Proof of economic solvency when renewing your Mexico residency card
Under the current rules, you do not need to re-provide proof of your economic solvency when you are applying for renewal of temporary residency*, but if you’re applying for renewal based on a local job offer, you will also need to present a letter on headed paper from the company or organization that employs you that states the ongoing nature of your employment, length of contract, and the remuneration arrangements, signed by a competent officer of the company.
*Immigration offices might exercise their right to request additional information and ask applicants for recent bank statements when they apply for renewal of temporary residency. If the INM does this in your case, it will apply (the lower) UMA values to the calculation. It’s very rare that you need to demonstrate your ‘economic solvency’ when you renew your temporary residency.
The renewal application procedure is broadly identical wherever in Mexico you apply for renewal; however, we have noticed that slight variances do exist from state to state. The high-level process is:
- Make an appointment at your local INM office
- Present your application forms with accompanying paperwork on your appointment date
- The receiving officer will review the paperwork and advise you if anything is missing, incomplete, or requires further clarification.
- If the application is all in order, it may be processed and completed that same day. Following improvements to procedures, most applications are now processed within hours or within a few working days.
- If you are not issued with your renewal card on the same day you submit your application, you will usually receive an email inviting you to attend the INM office to receive it within a week. (Time scales may vary by office/region and the number of cases they are processing locally.)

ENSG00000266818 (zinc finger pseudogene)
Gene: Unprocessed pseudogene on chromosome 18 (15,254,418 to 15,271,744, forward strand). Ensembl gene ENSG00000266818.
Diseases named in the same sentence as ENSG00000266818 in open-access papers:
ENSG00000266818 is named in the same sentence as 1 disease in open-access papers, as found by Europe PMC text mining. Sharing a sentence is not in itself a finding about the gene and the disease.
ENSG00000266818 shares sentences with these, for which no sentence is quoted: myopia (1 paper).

If your application for renewal is rejected, you will receive a written notification with an explanation about why it was rejected.
Need to leave Mexico during the permit renewal process?
If you need to leave the country while your residency permit is being processed, then you need to apply separately for an exit/re-entry permit, because you won’t be in possession of your resident card that facilitates normal exits and re-entry to the country. This permit is valid for a maximum of 60 days from the date it is issued: you must return to Mexico before it expires.
Applications for an exit/re-entry permit
You commence the application with an online form that you later print and take to your local INM office along with a photograph in a specific format (same as those for your visa), and a signed covering letter written in Spanish explaining the force majeure that requires you to leave the country. You must make this application at at the same immigration office that is processing your residency renewal, who will consider the application. There is a modest fee to apply for the permit, which you must pay at a local bank. You can find details of the process and a link to the form here (Spanish).
Important: If you are undertaking a process of “regularization,” (e.g. see note about expired residency permits, above) you cannot avail yourself of this permit.
Get assistance with your residency application or renewal
If you need personal assistance to help you prepare your application (for example, completing the application forms, writing the covering letter, etc.), deal with renewal procedures, or advice with troubleshooting, consider using our Mexico Immigration Assistance service.
Learn more about residency in Mexico
Mexperience publishes information and resources to help you learn about how to apply for and obtain legal residency in Mexico:
- Learn about the principal routes to obtaining legal residency
- Here are the latest financial criteria required to qualify for residency in Mexico
- Compare the difference between Temporary and Permanent residency
- Find the latest residency-related fees charged by Mexico’s government
- Our free Mexico Immigration Guide encapsulates essential information about visas and residency permits for Mexico.